3 Essential Steps for Learning Machine Learning: Commitment, Gathering Resources, Setup.

learning machine learning

Welcome to the first entry of my blog post series on learning machine learning and documenting each step. I’ll share them with you all.

My goal is not just to learn and share my progress but to create a roadmap for anyone who wishes to follow this path.

From Curiosity to Commitment

My adventure begins with a modest background in machine learning. It is limited to basic regression algorithms from an introductory course during my first year’s course on ML in my Master’s program.

For example, we wrote a linear regression algorithm to separate the following data set containing two types of data. The plot below is the output of the program I wrote on a simple linear regression using Julia Language.

I’ve spent the past three years immersed in the Julia programming language since all of my research project’s code is written in Julia.

But I feel like it is time to bring my Julia skills to the next level and also learn some more Python along the way. It seems to be the industry standard anyway, while Julia is geared more towards scientific ML.

I will be learning the TensorFlow framework in Python and attempting to compare it with Julia’s Flux.jl ML library and practice custom GPU kernel writing.

Gathering Resources on Learning Machine Learning

To gear up for this undertaking, I’ve collected several resources:

  • A couple of textbooks on ML and TensorFlow. I consider them essential for building a strong foundation. I discuss them in detail in the YouTube video below.
  • A Udemy course on TensorFlow, chosen for its practical approach and focus on preparing its students to take the TensorFlow certification exam.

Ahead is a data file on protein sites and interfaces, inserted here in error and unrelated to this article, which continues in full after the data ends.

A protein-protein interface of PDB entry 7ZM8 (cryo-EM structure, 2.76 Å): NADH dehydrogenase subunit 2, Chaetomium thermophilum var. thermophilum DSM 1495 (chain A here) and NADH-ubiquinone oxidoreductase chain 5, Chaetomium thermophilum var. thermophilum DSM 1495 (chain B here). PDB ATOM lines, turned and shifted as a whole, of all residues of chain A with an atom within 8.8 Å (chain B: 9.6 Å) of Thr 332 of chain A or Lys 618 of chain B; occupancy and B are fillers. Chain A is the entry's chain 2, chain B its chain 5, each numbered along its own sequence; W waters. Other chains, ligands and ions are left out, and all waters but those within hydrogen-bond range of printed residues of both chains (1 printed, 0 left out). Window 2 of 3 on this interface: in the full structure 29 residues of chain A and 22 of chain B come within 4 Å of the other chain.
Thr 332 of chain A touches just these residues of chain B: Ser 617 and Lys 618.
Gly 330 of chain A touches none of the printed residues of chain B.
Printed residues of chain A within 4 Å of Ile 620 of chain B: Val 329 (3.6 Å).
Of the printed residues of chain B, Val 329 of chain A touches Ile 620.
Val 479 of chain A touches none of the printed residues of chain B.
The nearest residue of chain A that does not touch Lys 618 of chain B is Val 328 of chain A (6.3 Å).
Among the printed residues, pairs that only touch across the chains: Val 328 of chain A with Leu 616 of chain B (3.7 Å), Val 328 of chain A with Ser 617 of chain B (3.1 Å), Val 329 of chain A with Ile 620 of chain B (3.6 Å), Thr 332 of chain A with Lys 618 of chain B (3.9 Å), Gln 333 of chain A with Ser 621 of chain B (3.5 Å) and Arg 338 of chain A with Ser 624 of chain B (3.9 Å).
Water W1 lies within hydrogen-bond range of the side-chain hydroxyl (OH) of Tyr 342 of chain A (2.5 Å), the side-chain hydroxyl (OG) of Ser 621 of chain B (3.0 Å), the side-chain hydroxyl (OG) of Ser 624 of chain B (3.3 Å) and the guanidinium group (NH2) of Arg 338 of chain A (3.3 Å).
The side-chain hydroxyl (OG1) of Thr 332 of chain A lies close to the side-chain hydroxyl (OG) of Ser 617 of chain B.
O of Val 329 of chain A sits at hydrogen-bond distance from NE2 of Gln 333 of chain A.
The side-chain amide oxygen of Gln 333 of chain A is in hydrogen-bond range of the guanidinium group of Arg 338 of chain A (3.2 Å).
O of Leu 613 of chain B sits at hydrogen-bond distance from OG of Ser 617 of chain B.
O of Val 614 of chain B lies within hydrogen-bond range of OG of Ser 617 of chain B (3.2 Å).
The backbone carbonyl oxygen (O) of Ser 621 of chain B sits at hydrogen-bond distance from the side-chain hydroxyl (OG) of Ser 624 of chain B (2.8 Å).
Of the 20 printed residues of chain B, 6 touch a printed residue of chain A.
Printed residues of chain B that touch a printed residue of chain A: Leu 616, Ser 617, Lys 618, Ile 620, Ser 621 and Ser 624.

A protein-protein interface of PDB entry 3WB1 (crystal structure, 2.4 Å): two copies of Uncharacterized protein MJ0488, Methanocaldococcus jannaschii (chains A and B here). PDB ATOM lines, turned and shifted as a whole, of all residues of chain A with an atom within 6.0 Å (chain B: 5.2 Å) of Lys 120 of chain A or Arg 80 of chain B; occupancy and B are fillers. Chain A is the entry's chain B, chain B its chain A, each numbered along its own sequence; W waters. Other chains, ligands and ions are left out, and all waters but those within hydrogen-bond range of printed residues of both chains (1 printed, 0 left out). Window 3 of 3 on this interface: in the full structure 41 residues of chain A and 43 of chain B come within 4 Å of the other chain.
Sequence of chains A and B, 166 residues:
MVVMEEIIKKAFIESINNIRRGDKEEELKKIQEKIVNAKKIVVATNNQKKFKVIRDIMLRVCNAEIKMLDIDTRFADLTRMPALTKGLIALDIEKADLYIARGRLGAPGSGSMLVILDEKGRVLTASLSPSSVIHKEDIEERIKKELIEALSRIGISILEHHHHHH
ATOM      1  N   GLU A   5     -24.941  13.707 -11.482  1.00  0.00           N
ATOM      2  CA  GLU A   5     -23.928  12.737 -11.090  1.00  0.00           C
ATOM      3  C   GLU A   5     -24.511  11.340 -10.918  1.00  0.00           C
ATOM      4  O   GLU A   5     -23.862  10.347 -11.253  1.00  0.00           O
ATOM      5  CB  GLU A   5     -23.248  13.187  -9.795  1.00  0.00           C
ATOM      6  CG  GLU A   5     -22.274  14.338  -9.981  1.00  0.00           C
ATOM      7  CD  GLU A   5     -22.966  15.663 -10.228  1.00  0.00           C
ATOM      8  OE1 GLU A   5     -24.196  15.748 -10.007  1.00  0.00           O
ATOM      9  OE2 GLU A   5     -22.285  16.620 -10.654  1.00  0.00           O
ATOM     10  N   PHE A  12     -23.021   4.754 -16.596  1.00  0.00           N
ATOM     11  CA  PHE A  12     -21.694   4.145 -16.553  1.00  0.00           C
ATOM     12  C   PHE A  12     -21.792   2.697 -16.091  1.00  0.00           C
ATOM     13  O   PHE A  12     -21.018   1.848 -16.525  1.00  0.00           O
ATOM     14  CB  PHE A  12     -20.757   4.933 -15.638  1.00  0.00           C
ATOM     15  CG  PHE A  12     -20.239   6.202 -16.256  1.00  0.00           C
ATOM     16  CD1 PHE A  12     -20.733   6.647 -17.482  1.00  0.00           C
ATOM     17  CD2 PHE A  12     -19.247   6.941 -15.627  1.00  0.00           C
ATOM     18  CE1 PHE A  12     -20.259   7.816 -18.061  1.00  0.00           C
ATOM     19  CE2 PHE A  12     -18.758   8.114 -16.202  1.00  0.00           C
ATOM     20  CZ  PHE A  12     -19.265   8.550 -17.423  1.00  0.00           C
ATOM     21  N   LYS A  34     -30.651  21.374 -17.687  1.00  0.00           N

• A textbook on Julia Projects, which includes chapters on ML, to supplement my learning. There is a good section on the data analysis and preparation in this book.

The Setup Dilemma: Cloud vs. Local

One of the first decisions to make for anyone starting in ML is choosing between a cloud-based or local setup. A platform like Google Colab offers ease of use and access to GPUs online. It’s the fastest option and is free.

With a local setup, one can run the notebooks on your own machine. It will also teach you a great deal about the potential hardware limitations one can encounter when writing ML programs and training your models. If you need to use GPU for your computations, then you will also need to make sure that you have access to one on your computer. However, a local GPU acess setup might be challenging for someone with an Apple M-series GPUs like mine (or even AMD GPU card).

The local route promises an interesting learning curve despite the hurdles. Julia leverages the Metal programming framework from Apple and the Metal.jl package to use the GPU capabilities on macOS for computations (ML-related or not).

I will describe the exact setup process to prepare your machine for ML learning project on a separate page from the drop-down menu above.

What’s Next?

This post is just the beginning.

I plan to start with the TensorFlow textbook by Aurelien Geron and share insights, challenges, and victories.

I will aim to offer frequent comparisons between Python vs Julia in ML applications from the perspective of someone just starting to delve deeper into ML.

I invite you to join me on this journey.

In my previous post, I talked about the importance of continuing to learn new skills. This is my chance to lead by example.

Let’s learn machine learning together and, perhaps, inspire each other along the way!

You can also follow my machine-learning journey on YouTube.


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